Tonga is a constitutional monarchy. Since the first democratic elections in 2010, the independent media have progressively grown into the role of holding the government to account. However, some political leaders do not hesitate to go after reporters who embarrass them.
The print press is virtually non-existent in Tonga, an archipelago of scattered islands. The state-owned Tonga Broadcasting Commission has taken up the baton, with Television Tonga and Radio Tonga broadcasting under the slogan “Call of the Friendly Islands”. As for online media, the landscape is dominated by the Matangi Tonga portal and the New Zealand-based Kaniva Tonga.
On this small archipelago of 100,000 inhabitants, the state of freedom of the press depends directly on changes in the political arena. The reelection of former Prime Minister Samiuela ‘Akilisi Pōhiva’s party in the legislative elections of November 2017 took place in an environment of growing tensions with journalists. This was especially the case at TBC where two top editors were sidelined under government pressure. The December 2021 inauguration of Prime Minister Siaosi ʻOfakivahafolau Sovaleni marked a new phase for Tongan journalists, who continue to await concrete commitments that would allow them to do their jobs with full professional independence.
The Constitution guarantees press freedom, but its enforcement has been rather erratic. The decade that followed the democratic surge of 2010 was notable for a constant toughening of laws affecting the media. In 2015, the government created an internet regulatory agency authorised to block sites without a judge’s warrant. The law against internet crimes provides for a three-year prison sentence for cyber-harassment, even in the absence of a clear definition of the crime. More recently, the Ministry of Information and Communications quietly adopted eight draconian regulations against the press. In substance, they penalise the dissemination of so-called “sensitive” information and protect political figures.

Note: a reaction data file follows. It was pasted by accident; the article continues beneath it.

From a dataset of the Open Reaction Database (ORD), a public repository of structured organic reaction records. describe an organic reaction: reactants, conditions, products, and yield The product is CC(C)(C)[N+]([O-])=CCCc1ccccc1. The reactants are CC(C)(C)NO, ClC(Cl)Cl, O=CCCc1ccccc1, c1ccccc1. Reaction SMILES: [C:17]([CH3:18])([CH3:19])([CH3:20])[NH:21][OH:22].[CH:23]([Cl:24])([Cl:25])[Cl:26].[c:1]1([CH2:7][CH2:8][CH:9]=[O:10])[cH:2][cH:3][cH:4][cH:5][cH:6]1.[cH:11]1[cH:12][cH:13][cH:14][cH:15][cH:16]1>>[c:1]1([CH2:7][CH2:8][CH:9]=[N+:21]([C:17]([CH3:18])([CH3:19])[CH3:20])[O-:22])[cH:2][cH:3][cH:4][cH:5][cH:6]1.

Tongan media are faced with a highly volatile economic situation. Under the threat of financial collapse, some journalists see themselves forced into self-censorship for fear of angering advertisers, with the government first among them. The situation worsened in the early 2020s: in addition to the economic impact of the Covid-19 pandemic, the Tongan media’s infrastructure was devastated by the eruption of the Hunga Tonga-Hunga Ha’apai volcano and the ensuing tsunami on 15 January 2022.
Over the past decade, Tonga has made progress on issues involving women’s rights and their role in and at the helm of the media. But some topics are still taboo, such as torture at the hands of law enforcement, abolition of the death penalty and the persistence of child marriage.
Journalists are not worried about being in any physical danger when on the job, and they are relatively unaffected by the possibility of prosecution. Nevertheless, beneath the surface lie significant issues of self-censorship in a community that easily closes ranks. Amid a difficult economic situation, many journalists worry above all about their financial survival. The Media Association of Tonga plays a key role in defending press freedom.